BE ENTITLED TO = ter o direito a algo. “Ginsburg also believed that […] all groups were entitled to equal rights.”
PUT UP WITH = tolerar, aturar, suportar. “She recalled an earlier time when she had to put up with the advances of a Cornell University professor.
BACKLASH = reação negativa. “[…] to survive a backlash.”
Ruth Bader Ginsburg
Ginsburg was born Joan Ruth Bader on March 15, 1933, in Brooklyn, New York. The second daughter of Nathan and Celia Bader, she grew up in a low-income, working-class neighborhood in Brooklyn. Ginsburg’s mother, who was a major influence in her life, taught her the value of independence and a good education.
At James Madison High School in Brooklyn, Ginsburg worked diligently and excelled in her studies. Sadly, her mother struggled with cancer throughout Ginsburg’s high school years and died the day before Ginsburg’s graduation.
Ginsburg earned her bachelor’s degree in government from Cornell University in 1954, finishing first in her class. She married law student Martin Ginsburg that same year. The early years of their marriage were challenging, as their first child, Jane, was born shortly after Martin was drafted into the military in 1954. He served for two years and, after his discharge, the couple returned to Harvard, where Ginsburg also enrolled.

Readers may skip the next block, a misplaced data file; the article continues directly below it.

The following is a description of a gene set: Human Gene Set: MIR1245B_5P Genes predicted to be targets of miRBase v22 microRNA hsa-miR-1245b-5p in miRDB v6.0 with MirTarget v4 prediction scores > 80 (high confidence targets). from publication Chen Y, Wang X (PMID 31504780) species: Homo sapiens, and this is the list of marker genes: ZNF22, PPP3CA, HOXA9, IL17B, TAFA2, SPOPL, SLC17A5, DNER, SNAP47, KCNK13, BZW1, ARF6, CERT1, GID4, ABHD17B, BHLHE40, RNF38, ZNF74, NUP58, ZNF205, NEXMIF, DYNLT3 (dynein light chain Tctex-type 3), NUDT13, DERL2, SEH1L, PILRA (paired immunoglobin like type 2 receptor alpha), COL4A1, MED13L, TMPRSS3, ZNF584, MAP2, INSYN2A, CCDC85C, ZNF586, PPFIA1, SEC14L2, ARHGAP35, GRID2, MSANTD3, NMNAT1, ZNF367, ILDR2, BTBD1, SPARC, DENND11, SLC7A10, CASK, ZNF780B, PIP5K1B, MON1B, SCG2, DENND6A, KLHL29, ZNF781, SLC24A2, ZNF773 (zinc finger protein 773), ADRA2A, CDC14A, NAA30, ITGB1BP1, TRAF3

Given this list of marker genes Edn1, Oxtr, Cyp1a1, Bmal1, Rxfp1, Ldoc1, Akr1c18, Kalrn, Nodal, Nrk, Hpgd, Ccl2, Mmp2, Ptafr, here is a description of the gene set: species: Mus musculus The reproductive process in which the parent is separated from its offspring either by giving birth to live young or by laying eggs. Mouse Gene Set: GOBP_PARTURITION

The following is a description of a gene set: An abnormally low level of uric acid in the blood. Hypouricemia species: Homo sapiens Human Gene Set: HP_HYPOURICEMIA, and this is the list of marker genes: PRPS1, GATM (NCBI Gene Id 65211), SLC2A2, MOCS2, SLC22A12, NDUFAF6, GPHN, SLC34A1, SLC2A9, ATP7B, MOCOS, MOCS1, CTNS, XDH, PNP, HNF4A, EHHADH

At Harvard, Ginsburg learned to balance life as a mother and her new role as a law student. She also encountered a very male-dominated, hostile environment, with only eight other females in her class of more than 500. The women were criticized by the law school’s dean for taking the places of qualified males. But Ginsburg pressed on and excelled academically, eventually becoming the first female member of the prestigious Harvard Law Review.
Then, another challenge: Martin contracted testicular cancer in 1956, requiring intensive treatment and rehabilitation. Ginsburg attended to her young daughter and convalescing husband, taking notes for him in classes while she continued her own law studies. Martin recovered, graduated from law school, and accepted a position at a New York law firm.
To join her husband in New York City, Ginsburg transferred to Columbia Law School, where she was elected to the school’s law review. She graduated first in her class in 1959. Despite her outstanding academic record, however, Ginsburg continued to encounter gender discrimination while seeking employment after graduation.
After working as a clerk for U.S. District Judge Edmund L. Palmieri, Ginsburg taught at Rutgers University Law School and at Columbia, where she became the school’s first female tenured professor. During the 1970s, she also served as the director of the Women’s Rights Project of the American Civil Liberties Union, for which she argued six landmark cases on gender equality before the U.S. Supreme Court.